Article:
Functions of Blood 


blood-definition-functions-and-its-components-3-638Blood is a connective tissue that makes up almost 8 per cent of a person’s body weight. It is in a fluid form due to the plasma, which is a thick liquid that transports nutrients, gases and other substances. The other components of blood include three types of blood cells- platelets, red blood cells and white blood cells. Each part has its own functions that are essential for you to survive.


The average temperature of blood in your body is 38 °C and the amount of blood in your body depends on your gender and weight. This essential liquid in our body has the following main functions:


This is the primary function of this connective tissue. Blood takes the oxygen from the lungs and transports it to the cells. It then takes the carbon dioxide produced by the cells and transports it to the lungs, which you then exhale. This fluid also transports hormones, removes any waste material as well transports nutrients to cells. It also promotes body temperature by transporting heat to your skin.


The components of blood help protect your body from diseases and infections. While the antibodies get rid of harmful substances, the white blood cells are known to destroy cancer cells as well as any harmful microorganism. The platelets, on the other hand, come in handy when you get injured, as it helps prevent blood loss, by clotting.


Blood regulates the pH balance of your body by keeping a check on the concentration of the Hydrogen ions. It also maintains the water balance in your body by transporting the right amount of water to and from your tissues. This fluid also maintains your blood pressure at the normal level.


There are four major components of blood as stated above, plasma, white blood cells, red blood cells and platelets.


The main component of blood is the plasma, which makes up 55% of the total fluid. Plasma is not red in color, but is of a yellowish, pale color. This is because it is around 90 per cent water and the rest is dissolved substances like proteins.

The functions of plasma include transporting glucose to the cells so that they can convert it into energy. Plasma also transports triglycerides, cholesterol, vitamins, fatty acids and amino acids.

Cortisol and thyroxin hormones also attach themselves to the plasma proteins and are then transported to the cells. These plasma proteins keep the pH balance of the body intact by doing away with any excess hydrogen ions in the blood.

Plasma is also beneficial in preventing loss of blood by promoting the blood vessels to clot. The antibodies gammaglobulins in the plasma also help prevent disease and infections.

White Blood Cells

White blood cells are that part of the blood fluid that helps fight bacteria, viruses, germs etc. There are different types of white blood cells and each one has its own functions. Some fight bacteria and infections and get rid of them, while others attack any foreign bodies like parasites and germs. download (4)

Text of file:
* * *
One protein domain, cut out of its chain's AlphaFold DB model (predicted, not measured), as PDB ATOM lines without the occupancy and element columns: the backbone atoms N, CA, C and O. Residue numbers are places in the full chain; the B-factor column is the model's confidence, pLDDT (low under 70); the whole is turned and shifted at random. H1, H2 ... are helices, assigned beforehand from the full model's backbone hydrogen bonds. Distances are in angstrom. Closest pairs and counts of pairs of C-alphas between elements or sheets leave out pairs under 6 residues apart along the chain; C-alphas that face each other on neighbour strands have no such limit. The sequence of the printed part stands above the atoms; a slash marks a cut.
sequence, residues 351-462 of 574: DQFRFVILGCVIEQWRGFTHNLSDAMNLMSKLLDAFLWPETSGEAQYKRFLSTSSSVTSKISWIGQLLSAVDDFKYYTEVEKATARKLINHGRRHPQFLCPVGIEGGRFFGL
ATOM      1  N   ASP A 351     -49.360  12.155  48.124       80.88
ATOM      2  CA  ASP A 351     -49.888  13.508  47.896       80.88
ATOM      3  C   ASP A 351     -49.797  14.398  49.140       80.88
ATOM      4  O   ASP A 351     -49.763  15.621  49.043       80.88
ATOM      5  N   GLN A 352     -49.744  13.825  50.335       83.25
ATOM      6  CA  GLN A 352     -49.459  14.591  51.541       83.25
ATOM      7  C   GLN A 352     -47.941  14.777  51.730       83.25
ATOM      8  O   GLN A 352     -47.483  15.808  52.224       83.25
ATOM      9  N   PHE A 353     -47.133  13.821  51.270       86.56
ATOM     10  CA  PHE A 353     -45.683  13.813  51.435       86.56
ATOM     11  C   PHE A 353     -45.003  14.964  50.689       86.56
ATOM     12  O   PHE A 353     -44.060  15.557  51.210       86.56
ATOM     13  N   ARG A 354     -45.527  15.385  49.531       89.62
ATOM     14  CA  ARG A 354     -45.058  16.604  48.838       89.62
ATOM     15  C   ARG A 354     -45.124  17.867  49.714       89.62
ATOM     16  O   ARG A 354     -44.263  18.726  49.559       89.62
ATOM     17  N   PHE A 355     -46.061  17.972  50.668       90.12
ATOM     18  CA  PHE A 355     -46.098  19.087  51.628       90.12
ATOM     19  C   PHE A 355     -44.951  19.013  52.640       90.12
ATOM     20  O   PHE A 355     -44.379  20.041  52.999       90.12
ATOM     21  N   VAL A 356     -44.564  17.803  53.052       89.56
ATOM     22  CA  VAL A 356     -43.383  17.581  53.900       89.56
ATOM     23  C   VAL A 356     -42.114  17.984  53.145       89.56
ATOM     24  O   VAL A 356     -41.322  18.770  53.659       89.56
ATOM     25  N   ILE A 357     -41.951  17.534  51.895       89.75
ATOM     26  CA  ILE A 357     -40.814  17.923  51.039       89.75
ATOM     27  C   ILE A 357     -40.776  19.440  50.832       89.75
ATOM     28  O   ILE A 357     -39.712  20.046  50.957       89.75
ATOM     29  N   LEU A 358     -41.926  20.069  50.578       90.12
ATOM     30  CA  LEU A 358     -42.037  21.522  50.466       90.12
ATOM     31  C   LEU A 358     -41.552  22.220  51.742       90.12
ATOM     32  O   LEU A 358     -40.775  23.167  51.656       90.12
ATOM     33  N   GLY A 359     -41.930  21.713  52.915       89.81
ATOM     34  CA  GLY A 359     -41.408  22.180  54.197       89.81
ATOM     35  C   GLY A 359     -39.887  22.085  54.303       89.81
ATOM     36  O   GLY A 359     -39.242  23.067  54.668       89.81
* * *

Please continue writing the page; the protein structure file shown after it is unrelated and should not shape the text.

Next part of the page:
There are some that also make you aware of dust particles and other harmful substance in order to stop you from inhaling these into your body.  For instance, these components make you sneeze when you come in contact with dust particles, so that they don’t enter the body.

There are other parts which fight any cancer cells produced in the body. These white blood cells can survive from a few hours to several years and they have no hemoglobin content.

Red Blood Cells

This hemoglobin content is present in the other component of blood, the red blood cells. This hemoglobin is what transports energy and so it is the red blood cells that take the oxygen from the lungs to the cells. It also takes out the carbon dioxide from the cells to the lungs to exhale.

These blood cells can also transport and release hydrogen and nitrogen. When they release or pick up hydrogen, they help maintain the pH balance. When they release nitrogen, they help lower blood pressure by making the blood vessels expand.

These red blood cells use the veins and arteries to travel in the body and the wall of the veins is smaller as compared to arteries. This is because the blood pressure is not very high when passing through the veins. But it is extremely high when passing through the arteries and hence it needs to have a thicker wall.

These red blood cells normally last for around 120 days and when they are damaged or old these cells are broken into pieces in the liver or bone marrow.


Blood platelets are the smallest and lightest component of the blood fluid. They are mainly responsible for clotting the blood when there is an injury or wound. What happens is that on a normal basis, blood platelets do not stick to the walls of the blood vessels because of special cells in the vessels.

But when you get injured these special cells of the blood cells are destroyed and the blood starts flowing out of these vessels. This is when the platelets come in handy. The platelets get attached to the blood vessel wall and combine together to form a blood clot that stops the blood from flowing out.

This is why you must always ensure that your platelet count is at the normal level. If you have a low blood platelet level, your blood will not clot during an injury and thus you would lose a lot of blood.

Thus these components work together to keep your body intact and healthy. Blood helps transport oxygen and carbon dioxide to and from the cells, fights antibodies, kills cancer cells and prevents loss of blood.